This review is the subjective opinion of a Tripadvisor member and not of Tripadvisor LLC. Tripadvisor performs checks on reviews as part of our industry-leading trust & safety standards. Read our transparency report to learn more.

Wayne P
Sydney, Australia301 contributions
4.0 of 5 bubbles
May 2018 • Solo
Worth a quick visit on the way up to Mt Nemrut. Stretch you legs with a walk around the burial mound and take a few shots of the pillars.
Written 30 June 2018
This review is the subjective opinion of a Tripadvisor member and not of Tripadvisor LLC. Tripadvisor performs checks on reviews as part of our industry-leading trust & safety standards. Read our transparency report to learn more.

Adana airport rentacar travel transfer
Adana Province, Türkiye780 contributions
5.0 of 5 bubbles
Feb 2018 • Couples
It is 15 km dar away from kahta/adiyaman.cendere bridge,old kahta castle closed.35 km distance to the nemrut mountain.
You can find daily tours all these adress . You can see nemroud mountain at this karakuş tumulus hill .
It is monument for Commagene royal family .king mithrades and hoş sisteme Laodike and his sister Antiochis and his niece Aka
Written 26 February 2018
This review is the subjective opinion of a Tripadvisor member and not of Tripadvisor LLC. Tripadvisor performs checks on reviews as part of our industry-leading trust & safety standards. Read our transparency report to learn more.

Rod F
Royal Wootton Bassett, UK2,054 contributions
3.0 of 5 bubbles
Jun 2016 • Couples
We had visited this in 2009 when you could still ascend the monument, but it is now out of bounds. It has some interesting columns, notably one of a dexiosis (handshaking) and is dedicated to Laodike. The others are the bull column for isas, and one column is for Antiochis and Aka. Visited in May.
Written 23 May 2017
This review is the subjective opinion of a Tripadvisor member and not of Tripadvisor LLC. Tripadvisor performs checks on reviews as part of our industry-leading trust & safety standards. Read our transparency report to learn more.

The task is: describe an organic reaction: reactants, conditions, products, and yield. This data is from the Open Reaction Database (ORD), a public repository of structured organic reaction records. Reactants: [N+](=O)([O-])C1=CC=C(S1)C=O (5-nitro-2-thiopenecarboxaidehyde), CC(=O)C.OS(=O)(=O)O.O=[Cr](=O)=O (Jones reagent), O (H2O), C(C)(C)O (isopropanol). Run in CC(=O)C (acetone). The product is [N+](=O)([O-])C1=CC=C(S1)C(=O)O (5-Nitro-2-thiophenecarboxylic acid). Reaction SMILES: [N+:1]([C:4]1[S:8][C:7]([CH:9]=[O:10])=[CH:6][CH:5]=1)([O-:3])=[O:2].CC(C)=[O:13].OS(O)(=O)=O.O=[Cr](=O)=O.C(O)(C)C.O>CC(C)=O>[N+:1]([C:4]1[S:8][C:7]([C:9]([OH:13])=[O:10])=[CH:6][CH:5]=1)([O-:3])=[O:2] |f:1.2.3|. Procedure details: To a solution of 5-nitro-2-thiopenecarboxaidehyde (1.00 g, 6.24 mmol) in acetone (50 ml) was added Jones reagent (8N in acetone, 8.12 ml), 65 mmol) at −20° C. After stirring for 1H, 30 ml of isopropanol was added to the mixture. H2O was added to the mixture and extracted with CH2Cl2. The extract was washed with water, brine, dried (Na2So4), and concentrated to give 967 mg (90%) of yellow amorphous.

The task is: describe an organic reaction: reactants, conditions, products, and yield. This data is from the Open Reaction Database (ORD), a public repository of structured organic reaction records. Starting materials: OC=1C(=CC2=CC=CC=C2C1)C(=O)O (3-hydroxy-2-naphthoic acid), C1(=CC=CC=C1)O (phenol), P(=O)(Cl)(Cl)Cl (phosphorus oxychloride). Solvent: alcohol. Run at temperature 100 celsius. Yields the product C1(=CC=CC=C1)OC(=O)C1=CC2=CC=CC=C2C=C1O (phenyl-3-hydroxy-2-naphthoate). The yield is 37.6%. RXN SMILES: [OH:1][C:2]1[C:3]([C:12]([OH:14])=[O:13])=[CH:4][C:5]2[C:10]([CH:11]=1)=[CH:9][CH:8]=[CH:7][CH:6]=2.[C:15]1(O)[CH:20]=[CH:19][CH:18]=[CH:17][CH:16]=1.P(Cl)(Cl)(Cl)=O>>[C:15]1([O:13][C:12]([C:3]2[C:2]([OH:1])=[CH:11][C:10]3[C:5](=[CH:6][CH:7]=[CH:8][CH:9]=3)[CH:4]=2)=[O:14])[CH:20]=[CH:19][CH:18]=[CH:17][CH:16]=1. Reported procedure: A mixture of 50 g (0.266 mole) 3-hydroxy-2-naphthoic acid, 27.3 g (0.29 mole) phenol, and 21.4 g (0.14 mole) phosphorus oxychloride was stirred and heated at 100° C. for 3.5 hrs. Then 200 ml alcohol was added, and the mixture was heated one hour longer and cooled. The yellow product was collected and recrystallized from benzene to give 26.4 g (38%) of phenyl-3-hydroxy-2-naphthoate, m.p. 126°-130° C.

CasRijvers
29 contributions
4.0 of 5 bubbles
Jul 2015 • Friends
Compared to Nemrut Dağı Kara Kuş is potentially a little underwhelming. It, like Nemrut dağı, is a tumulus and is supposedly the twin burial mound to Nemrut dağı which just can be made out if the weather is good.
Written 14 June 2016
This review is the subjective opinion of a Tripadvisor member and not of Tripadvisor LLC. Tripadvisor performs checks on reviews as part of our industry-leading trust & safety standards. Read our transparency report to learn more.

Chinapjs
Washington DC, DC3,635 contributions
4.0 of 5 bubbles
Nov 2015 • Family
The driver lets to off right at the base. Stunning views of the river valley. Interesting walk around to see the various statues. It's the first stop in a swing around the areas archeological sites that can be arranged for very little at the hotel
Written 21 November 2015
This review is the subjective opinion of a Tripadvisor member and not of Tripadvisor LLC. Tripadvisor performs checks on reviews as part of our industry-leading trust & safety standards. Read our transparency report to learn more.

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Karakus Tumulusu - All You Need to Know BEFORE You Go (2024) - Tripadvisor